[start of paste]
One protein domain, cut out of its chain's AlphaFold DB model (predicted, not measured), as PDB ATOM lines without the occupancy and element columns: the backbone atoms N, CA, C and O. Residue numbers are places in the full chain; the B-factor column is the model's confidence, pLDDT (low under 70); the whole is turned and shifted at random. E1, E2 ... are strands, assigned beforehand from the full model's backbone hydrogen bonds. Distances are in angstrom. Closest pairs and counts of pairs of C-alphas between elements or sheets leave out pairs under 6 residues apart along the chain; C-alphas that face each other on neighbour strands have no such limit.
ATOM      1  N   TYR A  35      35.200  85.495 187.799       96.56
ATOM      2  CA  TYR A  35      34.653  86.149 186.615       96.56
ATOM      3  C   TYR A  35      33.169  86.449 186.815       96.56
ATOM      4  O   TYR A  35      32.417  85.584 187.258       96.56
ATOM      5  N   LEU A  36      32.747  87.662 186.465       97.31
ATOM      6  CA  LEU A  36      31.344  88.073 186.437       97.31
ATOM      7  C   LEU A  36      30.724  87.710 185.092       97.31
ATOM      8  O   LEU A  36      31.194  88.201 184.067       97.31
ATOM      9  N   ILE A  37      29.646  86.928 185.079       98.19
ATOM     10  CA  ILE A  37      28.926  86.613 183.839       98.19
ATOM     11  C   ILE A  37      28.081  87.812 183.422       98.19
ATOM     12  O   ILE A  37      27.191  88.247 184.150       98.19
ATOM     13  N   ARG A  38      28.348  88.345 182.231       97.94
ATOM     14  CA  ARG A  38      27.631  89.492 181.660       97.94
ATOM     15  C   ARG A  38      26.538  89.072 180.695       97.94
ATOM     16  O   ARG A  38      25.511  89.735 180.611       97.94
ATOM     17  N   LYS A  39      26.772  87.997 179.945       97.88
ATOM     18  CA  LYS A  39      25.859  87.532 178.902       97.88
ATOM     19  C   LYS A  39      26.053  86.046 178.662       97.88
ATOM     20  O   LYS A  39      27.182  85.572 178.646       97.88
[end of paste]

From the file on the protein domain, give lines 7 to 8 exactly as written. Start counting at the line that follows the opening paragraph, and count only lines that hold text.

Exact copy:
ATOM      7  C   LEU A  36      30.724  87.710 185.092       97.31
ATOM      8  O   LEU A  36      31.194  88.201 184.067       97.31